Once you get to know your foster pet, send the rescue photos and a bio with information about your foster’s personality, likes and dislikes, level of activity, etc. to help them best describe your foster on their adoption websites.
Always make sure to place your dog’s ‘Adopt me’ vest or bandana when taking him or her out for a walk so people know your foster is looking for its forever home. Give any interested adopters the rescue’s business card and adoption information. Don’t forget to add the rescue pet’s name on the card to help people remember in what pet they were interested and whom they met. Try to get their contact information as well to share it with your rescue.
What If I Need to Travel?
Just because you need to be away from home, it doesn’t mean that you cannot foster. If you have to go out of town for any reason such as work, vacation, emergency, etc., let your rescue know as soon as possible. Some rescues may allow you to take the pet with you. However, most will require the pet to stay in town so they can continue to network them or have them present at adoption events. Always make arrangements with your rescue for your foster pet. Typically, they will transfer your foster pet to a another foster in their network while you are away or the pet will be placed in short-term boarding. If you have someone coming to your home to take care of your own pets, and they are happy to care for your foster pet, make sure to provide the rescue with your pet sitter’s contact information. Please keep in mind that the foster pet is the responsibility of the rescue, and they need to know where the pet is and under whose care it is at all times.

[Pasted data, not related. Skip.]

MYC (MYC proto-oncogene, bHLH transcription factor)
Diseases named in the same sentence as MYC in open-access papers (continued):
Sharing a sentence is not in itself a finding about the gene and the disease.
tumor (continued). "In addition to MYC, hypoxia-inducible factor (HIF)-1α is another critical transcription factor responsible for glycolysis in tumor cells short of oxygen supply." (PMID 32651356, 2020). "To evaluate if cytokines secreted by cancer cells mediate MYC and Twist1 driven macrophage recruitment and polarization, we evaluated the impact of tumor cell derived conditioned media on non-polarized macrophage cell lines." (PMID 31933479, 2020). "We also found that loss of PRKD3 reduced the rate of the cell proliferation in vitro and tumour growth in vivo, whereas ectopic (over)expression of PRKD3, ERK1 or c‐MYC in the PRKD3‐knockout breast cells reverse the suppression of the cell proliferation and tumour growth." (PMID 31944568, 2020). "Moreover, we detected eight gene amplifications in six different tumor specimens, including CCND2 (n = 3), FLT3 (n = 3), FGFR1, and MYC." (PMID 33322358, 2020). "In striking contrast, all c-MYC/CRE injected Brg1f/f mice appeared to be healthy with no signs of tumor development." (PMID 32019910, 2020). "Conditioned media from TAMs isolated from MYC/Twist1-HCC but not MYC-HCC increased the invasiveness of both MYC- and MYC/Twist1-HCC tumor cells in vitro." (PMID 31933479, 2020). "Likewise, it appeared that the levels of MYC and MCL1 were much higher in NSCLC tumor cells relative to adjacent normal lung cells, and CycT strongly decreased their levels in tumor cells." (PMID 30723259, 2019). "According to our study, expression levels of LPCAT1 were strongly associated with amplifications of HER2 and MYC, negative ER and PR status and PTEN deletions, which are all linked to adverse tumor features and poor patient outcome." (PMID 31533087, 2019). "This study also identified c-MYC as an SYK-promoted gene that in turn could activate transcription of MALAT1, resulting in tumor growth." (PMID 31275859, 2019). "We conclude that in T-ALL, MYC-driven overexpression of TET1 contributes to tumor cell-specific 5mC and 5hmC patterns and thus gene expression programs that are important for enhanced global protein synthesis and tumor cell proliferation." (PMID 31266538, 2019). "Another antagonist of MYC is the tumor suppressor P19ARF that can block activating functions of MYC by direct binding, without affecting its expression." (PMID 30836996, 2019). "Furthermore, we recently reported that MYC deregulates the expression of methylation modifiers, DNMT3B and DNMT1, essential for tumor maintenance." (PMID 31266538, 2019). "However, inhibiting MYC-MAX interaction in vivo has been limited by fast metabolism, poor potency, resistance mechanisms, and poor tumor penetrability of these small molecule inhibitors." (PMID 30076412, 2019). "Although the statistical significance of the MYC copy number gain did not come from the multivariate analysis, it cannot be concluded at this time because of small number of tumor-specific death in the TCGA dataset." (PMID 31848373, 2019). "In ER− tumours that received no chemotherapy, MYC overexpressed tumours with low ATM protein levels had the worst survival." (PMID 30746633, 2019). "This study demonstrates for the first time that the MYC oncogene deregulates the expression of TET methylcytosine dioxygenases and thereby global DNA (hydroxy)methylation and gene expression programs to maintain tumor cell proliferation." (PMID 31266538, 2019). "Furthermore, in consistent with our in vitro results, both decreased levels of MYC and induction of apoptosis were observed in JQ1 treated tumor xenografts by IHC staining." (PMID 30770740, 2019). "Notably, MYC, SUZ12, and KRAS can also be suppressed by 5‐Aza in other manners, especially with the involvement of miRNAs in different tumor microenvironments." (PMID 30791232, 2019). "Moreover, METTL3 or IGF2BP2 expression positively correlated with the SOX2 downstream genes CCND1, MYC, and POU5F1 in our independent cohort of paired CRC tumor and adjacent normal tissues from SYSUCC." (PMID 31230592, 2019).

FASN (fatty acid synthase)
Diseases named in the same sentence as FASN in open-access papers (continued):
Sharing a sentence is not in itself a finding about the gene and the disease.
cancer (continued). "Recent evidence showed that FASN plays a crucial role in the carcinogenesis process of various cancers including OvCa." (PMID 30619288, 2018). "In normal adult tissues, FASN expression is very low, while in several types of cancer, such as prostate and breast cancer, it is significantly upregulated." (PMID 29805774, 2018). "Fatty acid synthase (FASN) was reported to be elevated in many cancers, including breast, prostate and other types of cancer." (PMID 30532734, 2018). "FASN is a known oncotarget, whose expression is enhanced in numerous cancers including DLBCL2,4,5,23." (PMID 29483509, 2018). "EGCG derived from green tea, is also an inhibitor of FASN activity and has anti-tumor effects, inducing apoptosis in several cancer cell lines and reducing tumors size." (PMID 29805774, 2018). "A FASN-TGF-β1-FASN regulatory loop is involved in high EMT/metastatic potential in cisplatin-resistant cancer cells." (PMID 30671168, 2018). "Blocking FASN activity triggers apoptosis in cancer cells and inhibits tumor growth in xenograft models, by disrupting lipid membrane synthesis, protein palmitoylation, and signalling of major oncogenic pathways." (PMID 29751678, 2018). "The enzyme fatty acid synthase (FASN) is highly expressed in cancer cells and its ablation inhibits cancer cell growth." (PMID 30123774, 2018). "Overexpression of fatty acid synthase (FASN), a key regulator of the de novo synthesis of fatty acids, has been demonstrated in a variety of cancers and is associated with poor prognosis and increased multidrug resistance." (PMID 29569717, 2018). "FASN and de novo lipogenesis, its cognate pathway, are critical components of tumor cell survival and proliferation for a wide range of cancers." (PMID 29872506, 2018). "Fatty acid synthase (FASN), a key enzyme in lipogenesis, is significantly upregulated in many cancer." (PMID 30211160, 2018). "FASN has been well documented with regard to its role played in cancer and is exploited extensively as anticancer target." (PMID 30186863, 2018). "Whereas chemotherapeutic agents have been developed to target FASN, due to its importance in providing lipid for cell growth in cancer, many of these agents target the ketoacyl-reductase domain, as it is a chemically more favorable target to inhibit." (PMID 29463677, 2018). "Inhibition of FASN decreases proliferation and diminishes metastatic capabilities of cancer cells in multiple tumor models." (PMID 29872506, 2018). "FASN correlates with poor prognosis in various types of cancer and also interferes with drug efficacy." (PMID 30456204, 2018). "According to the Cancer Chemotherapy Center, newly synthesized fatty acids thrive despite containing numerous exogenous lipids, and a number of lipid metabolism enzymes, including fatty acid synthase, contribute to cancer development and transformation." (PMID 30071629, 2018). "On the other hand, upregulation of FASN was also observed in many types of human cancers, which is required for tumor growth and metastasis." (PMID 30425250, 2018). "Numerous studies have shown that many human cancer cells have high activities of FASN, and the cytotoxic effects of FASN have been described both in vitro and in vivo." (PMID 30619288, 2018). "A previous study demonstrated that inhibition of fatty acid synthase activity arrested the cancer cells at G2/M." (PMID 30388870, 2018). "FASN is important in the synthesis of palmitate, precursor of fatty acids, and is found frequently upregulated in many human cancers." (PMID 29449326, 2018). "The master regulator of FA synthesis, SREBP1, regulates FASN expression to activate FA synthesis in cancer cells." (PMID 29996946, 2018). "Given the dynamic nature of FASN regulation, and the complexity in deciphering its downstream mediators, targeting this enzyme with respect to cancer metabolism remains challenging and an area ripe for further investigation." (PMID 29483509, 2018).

What If There Are Any Medical Issues with My Foster Pet?
Medical questions and issues always come up! Contact your rescue as soon as possible to gain support or permission if medical attention is needed for your foster pet. Most rescues have approved veterinarians near their foster parents’ homes and will make an appointment for you. Always obtain treatment approval from the rescue, or you may be stuck paying for unapproved vetting costs.